Twenty percent of foreclosures nationwide sit empty after an owner vacated the premises, representing 167,000 distressed properties across the country, RealtyTrac announced Thursday. 

While it’s imperative these properties move quickly through the default process to cushion surrounding real estate values, in many states, it’s just not happening, says Daren Blomquist, vice president of RealtyTrac, a research firm that published the report.

Instead, laws designed to keep the housing market afloat and to prevent a flood of distressed assets make it more difficult to move assets that could benefit from full-time ownership.

RealtyTrac points out that states with long foreclosure timelines – namely Florida and New York – contain higher numbers of vacant foreclosures, with Florida counting 55,503 vacant foreclosures and New York dealing with 9,173.

Illinois also ranks high with 17,672 vacant foreclosures and then there’s Ohio with 9,723 foreclosures sitting empty.

If the distressed inventory were to hit the market all at once, it would have little impact on home prices, RealtyTrac claims. In fact, at this point, the research firm believes moving vacant real estate would benefit markets still suffering years after the housing meltdown.

“Even if all these homes flooded the market simultaneously they would likely not cause the once-feared double dip in prices given supply constraints from non-distressed sellers and stronger demand,” added Blomquist.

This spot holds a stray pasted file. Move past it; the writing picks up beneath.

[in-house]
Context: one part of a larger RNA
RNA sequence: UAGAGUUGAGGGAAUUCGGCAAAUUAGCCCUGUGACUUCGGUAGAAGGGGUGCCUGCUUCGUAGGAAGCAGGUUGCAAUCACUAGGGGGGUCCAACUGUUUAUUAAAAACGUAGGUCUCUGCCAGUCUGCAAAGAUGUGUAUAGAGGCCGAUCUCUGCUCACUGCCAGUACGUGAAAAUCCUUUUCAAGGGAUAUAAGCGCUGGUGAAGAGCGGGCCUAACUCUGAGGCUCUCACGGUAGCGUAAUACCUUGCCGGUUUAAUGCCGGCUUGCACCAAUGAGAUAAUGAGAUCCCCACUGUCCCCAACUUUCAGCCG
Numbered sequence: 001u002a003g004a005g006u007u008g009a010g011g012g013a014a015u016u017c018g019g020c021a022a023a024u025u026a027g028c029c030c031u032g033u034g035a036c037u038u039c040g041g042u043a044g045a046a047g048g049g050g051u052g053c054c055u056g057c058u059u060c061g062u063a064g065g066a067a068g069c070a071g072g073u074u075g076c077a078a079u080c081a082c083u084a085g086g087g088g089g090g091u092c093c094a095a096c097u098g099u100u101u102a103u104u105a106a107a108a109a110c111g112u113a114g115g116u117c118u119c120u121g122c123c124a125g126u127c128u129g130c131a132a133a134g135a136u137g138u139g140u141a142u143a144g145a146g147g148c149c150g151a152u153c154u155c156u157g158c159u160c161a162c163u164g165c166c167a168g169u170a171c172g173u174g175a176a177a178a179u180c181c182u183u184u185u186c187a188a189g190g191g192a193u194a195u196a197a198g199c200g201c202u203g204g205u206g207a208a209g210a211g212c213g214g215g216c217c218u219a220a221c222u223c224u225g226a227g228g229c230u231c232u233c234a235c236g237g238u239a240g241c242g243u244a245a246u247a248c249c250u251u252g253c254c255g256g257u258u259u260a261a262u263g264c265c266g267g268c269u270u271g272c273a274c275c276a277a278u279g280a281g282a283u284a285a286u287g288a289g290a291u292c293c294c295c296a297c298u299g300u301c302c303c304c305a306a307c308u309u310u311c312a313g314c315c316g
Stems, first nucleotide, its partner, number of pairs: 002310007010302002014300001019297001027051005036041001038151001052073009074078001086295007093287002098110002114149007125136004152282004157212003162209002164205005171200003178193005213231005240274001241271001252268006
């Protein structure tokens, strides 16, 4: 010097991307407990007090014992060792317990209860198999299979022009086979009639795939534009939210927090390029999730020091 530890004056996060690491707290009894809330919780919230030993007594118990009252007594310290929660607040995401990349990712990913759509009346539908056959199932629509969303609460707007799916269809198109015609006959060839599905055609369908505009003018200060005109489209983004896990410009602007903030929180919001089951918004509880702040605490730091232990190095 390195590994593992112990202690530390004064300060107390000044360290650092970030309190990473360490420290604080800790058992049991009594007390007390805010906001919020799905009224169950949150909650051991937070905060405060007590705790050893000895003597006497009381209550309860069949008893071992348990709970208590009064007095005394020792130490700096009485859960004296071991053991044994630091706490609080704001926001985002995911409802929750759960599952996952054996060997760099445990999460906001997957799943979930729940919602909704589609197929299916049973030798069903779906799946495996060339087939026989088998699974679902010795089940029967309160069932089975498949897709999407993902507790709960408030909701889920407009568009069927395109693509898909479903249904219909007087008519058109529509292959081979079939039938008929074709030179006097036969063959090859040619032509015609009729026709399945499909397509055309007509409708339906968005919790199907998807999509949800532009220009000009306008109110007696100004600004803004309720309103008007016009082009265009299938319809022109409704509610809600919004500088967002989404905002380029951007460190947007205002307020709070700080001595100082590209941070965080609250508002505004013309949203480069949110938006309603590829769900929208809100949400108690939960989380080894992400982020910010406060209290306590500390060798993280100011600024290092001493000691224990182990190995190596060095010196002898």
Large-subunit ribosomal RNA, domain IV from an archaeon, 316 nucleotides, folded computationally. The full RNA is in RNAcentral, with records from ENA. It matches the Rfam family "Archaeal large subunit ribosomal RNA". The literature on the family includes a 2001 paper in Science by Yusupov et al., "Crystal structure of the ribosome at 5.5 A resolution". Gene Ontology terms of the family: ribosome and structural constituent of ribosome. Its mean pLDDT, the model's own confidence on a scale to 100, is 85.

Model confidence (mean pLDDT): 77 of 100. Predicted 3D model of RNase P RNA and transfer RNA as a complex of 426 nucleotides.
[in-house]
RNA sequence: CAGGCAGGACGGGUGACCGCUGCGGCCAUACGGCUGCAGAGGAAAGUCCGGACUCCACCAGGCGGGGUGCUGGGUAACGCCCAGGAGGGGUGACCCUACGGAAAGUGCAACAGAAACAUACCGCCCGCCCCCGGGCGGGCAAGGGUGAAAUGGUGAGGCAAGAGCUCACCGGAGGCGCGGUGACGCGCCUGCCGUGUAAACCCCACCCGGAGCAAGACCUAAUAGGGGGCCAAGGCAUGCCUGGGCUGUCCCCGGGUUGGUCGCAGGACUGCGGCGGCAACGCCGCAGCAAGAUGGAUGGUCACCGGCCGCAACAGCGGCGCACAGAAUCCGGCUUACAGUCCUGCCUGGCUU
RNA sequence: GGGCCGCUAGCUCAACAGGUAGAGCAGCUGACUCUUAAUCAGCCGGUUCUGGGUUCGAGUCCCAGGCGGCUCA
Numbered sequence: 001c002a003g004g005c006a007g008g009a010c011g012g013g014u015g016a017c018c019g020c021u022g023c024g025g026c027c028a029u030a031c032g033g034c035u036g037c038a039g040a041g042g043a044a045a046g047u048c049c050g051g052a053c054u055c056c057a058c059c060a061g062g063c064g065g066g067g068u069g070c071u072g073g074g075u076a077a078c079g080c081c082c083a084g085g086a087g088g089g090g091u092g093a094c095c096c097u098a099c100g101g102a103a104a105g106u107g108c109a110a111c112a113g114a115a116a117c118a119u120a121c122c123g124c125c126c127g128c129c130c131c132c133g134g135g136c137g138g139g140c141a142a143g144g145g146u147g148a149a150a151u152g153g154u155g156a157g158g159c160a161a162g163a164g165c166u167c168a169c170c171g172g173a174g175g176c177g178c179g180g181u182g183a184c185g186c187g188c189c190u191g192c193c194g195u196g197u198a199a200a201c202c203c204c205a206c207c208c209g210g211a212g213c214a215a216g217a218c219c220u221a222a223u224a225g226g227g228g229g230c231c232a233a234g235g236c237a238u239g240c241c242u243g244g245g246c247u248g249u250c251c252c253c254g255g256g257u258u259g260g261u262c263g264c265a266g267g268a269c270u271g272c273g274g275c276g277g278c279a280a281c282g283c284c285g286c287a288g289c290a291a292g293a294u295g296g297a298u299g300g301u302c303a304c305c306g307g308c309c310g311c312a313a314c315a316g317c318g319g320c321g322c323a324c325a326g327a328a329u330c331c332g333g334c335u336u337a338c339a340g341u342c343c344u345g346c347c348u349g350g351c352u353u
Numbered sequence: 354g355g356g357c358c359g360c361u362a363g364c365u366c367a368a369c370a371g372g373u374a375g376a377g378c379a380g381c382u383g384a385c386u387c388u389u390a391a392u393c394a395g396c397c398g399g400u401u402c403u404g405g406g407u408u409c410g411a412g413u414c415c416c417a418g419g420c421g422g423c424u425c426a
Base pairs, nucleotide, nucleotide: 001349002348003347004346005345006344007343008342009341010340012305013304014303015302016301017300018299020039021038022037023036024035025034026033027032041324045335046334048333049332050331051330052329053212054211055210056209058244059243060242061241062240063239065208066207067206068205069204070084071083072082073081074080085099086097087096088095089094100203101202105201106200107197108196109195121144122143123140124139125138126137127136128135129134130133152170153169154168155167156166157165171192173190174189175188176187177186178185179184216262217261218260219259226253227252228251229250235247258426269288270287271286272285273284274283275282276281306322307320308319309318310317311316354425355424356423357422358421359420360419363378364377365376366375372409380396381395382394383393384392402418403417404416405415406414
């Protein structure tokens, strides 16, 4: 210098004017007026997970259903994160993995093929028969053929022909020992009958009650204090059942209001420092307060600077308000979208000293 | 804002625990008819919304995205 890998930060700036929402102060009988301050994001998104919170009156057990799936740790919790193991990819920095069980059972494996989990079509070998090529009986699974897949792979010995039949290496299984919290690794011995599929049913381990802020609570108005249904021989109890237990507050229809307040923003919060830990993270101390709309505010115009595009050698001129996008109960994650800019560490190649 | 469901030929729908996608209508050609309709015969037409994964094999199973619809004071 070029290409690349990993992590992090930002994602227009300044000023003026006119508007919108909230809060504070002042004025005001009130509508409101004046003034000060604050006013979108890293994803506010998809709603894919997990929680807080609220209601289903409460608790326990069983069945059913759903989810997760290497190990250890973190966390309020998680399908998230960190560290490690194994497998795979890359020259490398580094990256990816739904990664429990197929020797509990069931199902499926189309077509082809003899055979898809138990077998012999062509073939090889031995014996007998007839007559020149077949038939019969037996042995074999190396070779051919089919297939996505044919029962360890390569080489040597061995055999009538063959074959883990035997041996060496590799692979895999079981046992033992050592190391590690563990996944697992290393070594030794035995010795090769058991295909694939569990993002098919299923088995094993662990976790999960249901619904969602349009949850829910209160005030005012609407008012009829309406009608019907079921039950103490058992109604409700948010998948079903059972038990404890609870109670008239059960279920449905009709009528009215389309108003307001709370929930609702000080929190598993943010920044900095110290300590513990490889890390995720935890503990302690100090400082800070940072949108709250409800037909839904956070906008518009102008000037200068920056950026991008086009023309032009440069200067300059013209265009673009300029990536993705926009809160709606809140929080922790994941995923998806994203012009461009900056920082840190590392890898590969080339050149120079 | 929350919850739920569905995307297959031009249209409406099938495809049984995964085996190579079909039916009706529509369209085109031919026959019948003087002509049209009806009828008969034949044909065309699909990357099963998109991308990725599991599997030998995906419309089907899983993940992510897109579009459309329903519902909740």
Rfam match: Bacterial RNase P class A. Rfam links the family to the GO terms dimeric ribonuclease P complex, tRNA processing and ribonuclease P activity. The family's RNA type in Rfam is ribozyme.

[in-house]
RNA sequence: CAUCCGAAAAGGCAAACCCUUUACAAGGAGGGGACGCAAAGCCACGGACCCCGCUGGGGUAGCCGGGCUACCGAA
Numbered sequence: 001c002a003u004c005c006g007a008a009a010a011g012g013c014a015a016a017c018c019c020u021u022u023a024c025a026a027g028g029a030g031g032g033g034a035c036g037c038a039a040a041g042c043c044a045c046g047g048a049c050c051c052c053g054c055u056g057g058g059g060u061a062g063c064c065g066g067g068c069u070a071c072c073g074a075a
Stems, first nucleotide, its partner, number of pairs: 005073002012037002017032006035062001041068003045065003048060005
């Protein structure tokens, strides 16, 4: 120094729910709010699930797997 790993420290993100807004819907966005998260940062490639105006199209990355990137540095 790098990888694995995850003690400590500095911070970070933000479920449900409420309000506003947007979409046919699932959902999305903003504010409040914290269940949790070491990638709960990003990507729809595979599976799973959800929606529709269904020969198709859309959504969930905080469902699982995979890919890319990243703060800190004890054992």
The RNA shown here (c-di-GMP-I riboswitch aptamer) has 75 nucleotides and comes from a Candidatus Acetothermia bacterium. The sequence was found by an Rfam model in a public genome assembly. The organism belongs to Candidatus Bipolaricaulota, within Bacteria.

In addition, the nation has 544,274 bank-owned properties that have yet to be sold to a third party even though they have already made it through the foreclosure process.   

As for what foreclosures are sitting vacant?

Twenty-nine percent are valued below $50,000 and 25% fall somewhere in the $50,000-to-$100,000 range. Another 12% of vacant foreclosures are in the $1 million-plus range.

States where the percentage of owner-vacated foreclosures hovers well above the national average of 20% include Indiana (32%); Oregon (28%); Nevada (28%); Washington (27%); and Georgia (27%).

Bank of America (BAC), GMAC, Chase, Wells Fargo and Citi are the servicers with the most vacant distressed inventory in their portfolios.

kpanchuk@housingwire.com

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